My father (who at one time worked for a subsidiary of Coca-Cola) had a large Coca-Cola-style Santa on his roof. I don’t think it had any products shown with it and probably wasn’t even from Coca-Cola but instead was inspired by their iconic depiction of this modern (for then) old-fashioned Santa. But it was definitely a wooden painted Santa with some lights and I think four wooden painted reindeer. This was B.P — before plastic. (Probably not too unlike something like this.)

      But one item (kinda-sorta tacky…definitely commercial…but very cute) that has become a well-worn family heirloom is about a one-foot-tall stuffed Coca-Cola Santa who caries a miniature bottle of Coca-Cola in his right hand. This one pictured seems to be walking the plank. But he has managed to hold onto the little Coke bottle which is not attached and thus tended to get lost.

  2. Timothy Lane says:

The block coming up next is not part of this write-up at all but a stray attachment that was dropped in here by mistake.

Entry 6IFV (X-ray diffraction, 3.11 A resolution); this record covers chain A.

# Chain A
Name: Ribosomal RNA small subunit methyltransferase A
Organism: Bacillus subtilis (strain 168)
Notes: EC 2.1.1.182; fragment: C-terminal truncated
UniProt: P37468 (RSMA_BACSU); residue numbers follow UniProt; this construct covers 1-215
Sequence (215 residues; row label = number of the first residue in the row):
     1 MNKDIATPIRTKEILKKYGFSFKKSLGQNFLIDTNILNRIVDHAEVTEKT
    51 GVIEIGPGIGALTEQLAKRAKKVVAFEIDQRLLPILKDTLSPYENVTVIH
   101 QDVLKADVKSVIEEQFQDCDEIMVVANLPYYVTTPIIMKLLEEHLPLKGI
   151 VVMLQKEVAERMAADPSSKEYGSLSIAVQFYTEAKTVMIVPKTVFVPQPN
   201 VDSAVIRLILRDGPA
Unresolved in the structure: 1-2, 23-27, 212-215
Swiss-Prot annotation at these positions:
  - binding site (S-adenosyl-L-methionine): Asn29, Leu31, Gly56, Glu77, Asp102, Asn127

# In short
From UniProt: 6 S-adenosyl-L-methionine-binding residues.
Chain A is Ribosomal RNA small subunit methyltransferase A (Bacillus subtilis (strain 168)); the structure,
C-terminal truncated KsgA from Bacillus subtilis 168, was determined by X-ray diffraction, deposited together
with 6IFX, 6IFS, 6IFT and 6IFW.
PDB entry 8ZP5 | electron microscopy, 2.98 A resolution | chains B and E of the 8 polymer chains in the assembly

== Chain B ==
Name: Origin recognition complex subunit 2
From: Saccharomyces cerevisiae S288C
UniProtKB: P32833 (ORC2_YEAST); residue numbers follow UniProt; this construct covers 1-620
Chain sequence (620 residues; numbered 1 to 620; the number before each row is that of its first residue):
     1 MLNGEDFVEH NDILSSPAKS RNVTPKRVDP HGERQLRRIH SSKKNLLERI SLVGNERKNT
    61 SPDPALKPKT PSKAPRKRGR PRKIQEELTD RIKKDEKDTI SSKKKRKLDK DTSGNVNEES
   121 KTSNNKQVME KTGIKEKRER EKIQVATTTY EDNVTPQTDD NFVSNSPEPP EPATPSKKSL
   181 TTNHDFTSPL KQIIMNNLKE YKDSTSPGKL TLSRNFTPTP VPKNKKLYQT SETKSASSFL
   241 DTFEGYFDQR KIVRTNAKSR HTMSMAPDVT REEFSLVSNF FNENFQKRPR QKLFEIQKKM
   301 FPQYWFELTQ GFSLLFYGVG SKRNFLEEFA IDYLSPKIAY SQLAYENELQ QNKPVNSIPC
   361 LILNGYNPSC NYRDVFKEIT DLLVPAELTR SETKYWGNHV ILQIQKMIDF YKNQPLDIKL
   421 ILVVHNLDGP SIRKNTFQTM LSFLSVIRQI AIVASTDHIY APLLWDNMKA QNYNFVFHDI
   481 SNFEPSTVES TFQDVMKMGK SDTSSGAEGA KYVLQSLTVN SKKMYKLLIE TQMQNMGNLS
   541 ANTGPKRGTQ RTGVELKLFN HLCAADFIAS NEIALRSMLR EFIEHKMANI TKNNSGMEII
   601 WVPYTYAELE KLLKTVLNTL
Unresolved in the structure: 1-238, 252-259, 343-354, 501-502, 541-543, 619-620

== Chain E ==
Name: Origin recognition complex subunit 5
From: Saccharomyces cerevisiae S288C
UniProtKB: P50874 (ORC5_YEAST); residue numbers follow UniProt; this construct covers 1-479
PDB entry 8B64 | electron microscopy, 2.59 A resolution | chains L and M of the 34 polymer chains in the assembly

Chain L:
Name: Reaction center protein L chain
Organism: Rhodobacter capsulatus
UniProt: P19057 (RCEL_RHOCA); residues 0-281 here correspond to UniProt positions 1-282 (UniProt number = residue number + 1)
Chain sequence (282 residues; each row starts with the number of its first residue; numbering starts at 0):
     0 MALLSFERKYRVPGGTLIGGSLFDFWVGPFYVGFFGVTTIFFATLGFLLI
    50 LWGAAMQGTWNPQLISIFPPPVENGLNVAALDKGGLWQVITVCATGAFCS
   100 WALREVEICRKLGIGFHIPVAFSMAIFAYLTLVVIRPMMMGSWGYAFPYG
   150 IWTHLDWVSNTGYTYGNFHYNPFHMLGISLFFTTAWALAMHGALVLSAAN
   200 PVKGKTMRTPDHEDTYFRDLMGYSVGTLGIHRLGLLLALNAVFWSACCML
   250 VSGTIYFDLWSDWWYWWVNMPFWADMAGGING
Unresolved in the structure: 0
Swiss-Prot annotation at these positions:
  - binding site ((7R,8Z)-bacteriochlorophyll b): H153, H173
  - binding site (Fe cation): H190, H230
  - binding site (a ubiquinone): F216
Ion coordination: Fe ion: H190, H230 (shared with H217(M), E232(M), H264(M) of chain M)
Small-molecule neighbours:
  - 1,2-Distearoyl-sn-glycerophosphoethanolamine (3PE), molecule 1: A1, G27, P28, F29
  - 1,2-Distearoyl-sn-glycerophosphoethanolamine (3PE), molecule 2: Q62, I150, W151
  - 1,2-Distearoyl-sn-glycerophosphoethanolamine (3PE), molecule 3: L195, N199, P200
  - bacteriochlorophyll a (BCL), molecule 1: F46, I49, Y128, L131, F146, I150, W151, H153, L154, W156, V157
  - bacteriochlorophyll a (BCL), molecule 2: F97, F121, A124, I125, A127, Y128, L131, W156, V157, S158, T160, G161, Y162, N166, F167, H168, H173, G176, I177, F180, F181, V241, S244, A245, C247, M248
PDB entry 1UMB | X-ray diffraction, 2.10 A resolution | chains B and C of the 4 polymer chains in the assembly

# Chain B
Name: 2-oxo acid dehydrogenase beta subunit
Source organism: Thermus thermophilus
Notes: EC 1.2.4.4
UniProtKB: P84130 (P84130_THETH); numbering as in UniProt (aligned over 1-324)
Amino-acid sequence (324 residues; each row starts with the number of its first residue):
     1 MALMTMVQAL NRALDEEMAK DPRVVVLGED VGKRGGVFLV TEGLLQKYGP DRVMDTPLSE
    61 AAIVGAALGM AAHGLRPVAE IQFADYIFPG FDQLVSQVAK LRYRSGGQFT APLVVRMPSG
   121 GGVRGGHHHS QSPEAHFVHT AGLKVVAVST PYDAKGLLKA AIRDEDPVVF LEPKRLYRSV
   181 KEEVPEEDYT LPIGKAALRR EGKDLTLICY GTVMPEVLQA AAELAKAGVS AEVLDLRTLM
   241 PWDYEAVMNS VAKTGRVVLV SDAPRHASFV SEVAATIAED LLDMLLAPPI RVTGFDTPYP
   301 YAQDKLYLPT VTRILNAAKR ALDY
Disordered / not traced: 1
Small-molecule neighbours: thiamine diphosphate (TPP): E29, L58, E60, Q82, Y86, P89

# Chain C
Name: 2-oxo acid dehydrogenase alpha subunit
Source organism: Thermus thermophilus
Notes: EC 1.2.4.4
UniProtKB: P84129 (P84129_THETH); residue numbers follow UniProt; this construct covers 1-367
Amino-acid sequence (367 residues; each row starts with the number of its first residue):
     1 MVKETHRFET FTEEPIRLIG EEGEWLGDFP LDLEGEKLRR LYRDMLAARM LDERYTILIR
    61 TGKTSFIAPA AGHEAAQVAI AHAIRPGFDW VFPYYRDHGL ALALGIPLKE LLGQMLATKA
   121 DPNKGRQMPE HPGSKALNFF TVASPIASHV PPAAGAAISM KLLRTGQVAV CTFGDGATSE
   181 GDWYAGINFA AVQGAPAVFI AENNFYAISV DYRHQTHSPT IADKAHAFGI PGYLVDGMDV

I’d like to see the sort of nuts that soldier was meant to crack (that being the purpose of the original). I must say that I’m not familiar with that particular Christmas song, and I would have thought by now that I’d heard them all. Was he actually praising fruitcake? I can’t see doing that, unless it’s the sort Elizabeth Moon had in her Vatta’s War series. (To be honest, I can’t remember when I last had fruitcake, or who it came from.)

    • Brad Nelson Brad Nelson says:

      So climb down the chimney
Put up the brightest string of lights I’ve ever seen
Slice up the fruitcake
It’s time we hung some tinsel on that evergreen bough

      Yes, the fruitcake reference is a problem. To each his own, I suppose, but I’ve never met a fruitcake I like. (Double entendre? I have no idea. But I’m sure I just micro-aggressed someone out there).

      Now, I’m sure Annie, Rosalys, Patricia, Deana, or someone else is going to say, “But, Brad, you’ve never tasted my fruitcake.” Okay, okay. We aim to be objective and fair here. If you’ll send it along (you all have my address) I’ll do a review. But I don’t like your chances. Still, I am honest as the day is long in my reviews….for fruitcakes or whatever (not including those named Caitlyn).

      • Rosalys says:

        Brad, I don’t make fruitcake. But even though I don’t like it much, I find myself eating it when it’s presented. Like those yucky candy corns at Halloween – they’re dreadful! But for some disturbing reason I eat them anyway.

      • Kung Fu Zu Kung Fu Zu says:

        I like this fruitcake!